3. Use the portal – This is probably the most confusing card of the game (and it really isn’t that hard to understand). The Portal card lets players shift stones from the portal to other numbered cards or the Ethereal Realm card. This allows players to be flexible during the game and move stones around.

4. Trigger phase 4 powers – Once players starting winning item cards, they can take advantage of the special abilities that they grant. Many of them are played during the other phases, but some are specifically played during this phase.

5. Award institute cards – Finally, players check to see if they’ve won any cards. Each card has 2 numbers on it, a number to represent the amount of stones a player must have placed to claim the card, and a second number that represents how much they have to beat the other player by. So, for example with a 4/2 card,  while a player may have placed the 4 required stones to win the card, if they haven’t placed at least 2 more stones then the other player, they can’t claim it. Any won cards are replaced from the draw deck after sliding all other cards to the left. After that the round ends and another one begins.

Rounds will continue in this manner until one player has claimed enough institute cards to reach the 20vp threshold and win.

Institute for Magical Arts
The center of the table is the dueling area. These are the cards players are competing for.

Game Experience:

I actually played through a few iterations of this game as Dr. Finn was constantly refining the rules during his play-testing stage. I must say, I’m glad he kept working on them because the early versions weren’t my favorite. That being said, the final version of Institute for Magical Arts was really fun. Dr. Finn did a great job of creating an interactive area control game.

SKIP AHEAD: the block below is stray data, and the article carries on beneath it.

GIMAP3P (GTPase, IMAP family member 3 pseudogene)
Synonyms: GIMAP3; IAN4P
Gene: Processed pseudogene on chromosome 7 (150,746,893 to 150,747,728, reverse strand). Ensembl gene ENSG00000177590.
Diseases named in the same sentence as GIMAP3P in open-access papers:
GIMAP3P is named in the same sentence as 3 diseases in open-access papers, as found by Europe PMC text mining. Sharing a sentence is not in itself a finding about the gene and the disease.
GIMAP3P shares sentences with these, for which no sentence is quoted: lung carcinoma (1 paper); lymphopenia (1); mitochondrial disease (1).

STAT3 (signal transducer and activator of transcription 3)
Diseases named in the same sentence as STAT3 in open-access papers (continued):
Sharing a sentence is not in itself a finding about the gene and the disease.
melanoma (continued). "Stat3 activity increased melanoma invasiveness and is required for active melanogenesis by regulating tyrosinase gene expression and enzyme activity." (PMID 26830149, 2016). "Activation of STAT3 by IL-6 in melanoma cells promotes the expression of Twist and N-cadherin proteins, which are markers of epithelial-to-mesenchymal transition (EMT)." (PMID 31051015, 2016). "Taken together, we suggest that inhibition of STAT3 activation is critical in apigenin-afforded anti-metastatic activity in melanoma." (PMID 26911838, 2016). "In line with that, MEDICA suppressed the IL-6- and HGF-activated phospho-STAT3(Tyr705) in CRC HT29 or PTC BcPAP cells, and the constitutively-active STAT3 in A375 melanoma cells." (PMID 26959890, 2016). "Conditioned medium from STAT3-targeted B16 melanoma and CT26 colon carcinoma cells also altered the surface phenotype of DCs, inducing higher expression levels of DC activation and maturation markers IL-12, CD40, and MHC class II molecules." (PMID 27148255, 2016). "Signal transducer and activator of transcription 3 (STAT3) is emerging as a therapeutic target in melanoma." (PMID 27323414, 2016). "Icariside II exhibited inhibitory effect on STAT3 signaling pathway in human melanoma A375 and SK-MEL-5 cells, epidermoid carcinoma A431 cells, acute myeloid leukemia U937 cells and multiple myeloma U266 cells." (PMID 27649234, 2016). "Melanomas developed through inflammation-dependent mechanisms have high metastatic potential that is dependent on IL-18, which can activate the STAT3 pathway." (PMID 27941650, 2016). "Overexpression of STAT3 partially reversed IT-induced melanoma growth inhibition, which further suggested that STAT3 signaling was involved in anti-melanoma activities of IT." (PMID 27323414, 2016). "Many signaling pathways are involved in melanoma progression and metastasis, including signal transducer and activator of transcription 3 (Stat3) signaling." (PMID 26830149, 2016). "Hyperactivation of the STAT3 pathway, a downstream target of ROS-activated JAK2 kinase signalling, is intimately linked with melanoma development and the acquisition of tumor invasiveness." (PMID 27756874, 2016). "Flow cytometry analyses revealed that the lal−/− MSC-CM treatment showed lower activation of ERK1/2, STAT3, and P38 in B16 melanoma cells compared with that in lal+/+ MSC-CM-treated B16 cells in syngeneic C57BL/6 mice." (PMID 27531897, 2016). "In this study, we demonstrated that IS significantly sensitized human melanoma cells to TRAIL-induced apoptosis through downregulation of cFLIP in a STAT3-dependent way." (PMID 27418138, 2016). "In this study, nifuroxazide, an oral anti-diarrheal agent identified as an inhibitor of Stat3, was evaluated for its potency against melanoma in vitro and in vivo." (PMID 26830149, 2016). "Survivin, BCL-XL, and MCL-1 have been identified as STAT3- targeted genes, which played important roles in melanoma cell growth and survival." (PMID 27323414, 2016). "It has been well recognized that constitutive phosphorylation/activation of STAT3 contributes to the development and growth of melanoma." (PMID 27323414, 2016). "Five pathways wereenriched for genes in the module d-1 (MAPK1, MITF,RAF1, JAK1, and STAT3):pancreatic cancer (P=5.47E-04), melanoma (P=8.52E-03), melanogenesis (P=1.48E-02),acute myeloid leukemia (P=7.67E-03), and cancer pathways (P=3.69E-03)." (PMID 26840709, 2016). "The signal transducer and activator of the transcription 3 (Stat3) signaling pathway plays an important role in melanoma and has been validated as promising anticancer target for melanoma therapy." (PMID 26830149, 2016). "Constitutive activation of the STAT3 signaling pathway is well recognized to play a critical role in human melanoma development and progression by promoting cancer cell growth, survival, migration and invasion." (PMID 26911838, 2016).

I think this is probably one of Dr. Finns most complex games to date (I’ve tried all his games expect Biblios), only because I feel like there are a lot of moving parts to it. Players will be constantly shifting around stones, cards and using special abilities. This is great in my opinion, as the game contains enough depth for us to stay entertained over multiple plays. I had a lot of fun with The Institute for Magical Arts and even though it’s a filler game, I’d put it at the higher end of that spectrum.

Institute for Magical Arts
At its heart, The Institute for Magical Arts is an area control game. Control a card and reap the benefits.

Looking deeper, The Institute for Magical Arts seems to have a good mix of luck and strategy that I think will appeal to many gamers. Lady luck plays her hand in both the dice rolling and by which cards appear in the center battle line. However Dr. Finn has given players a variety of ways to mitigate the randomness of luck, which I appreciate.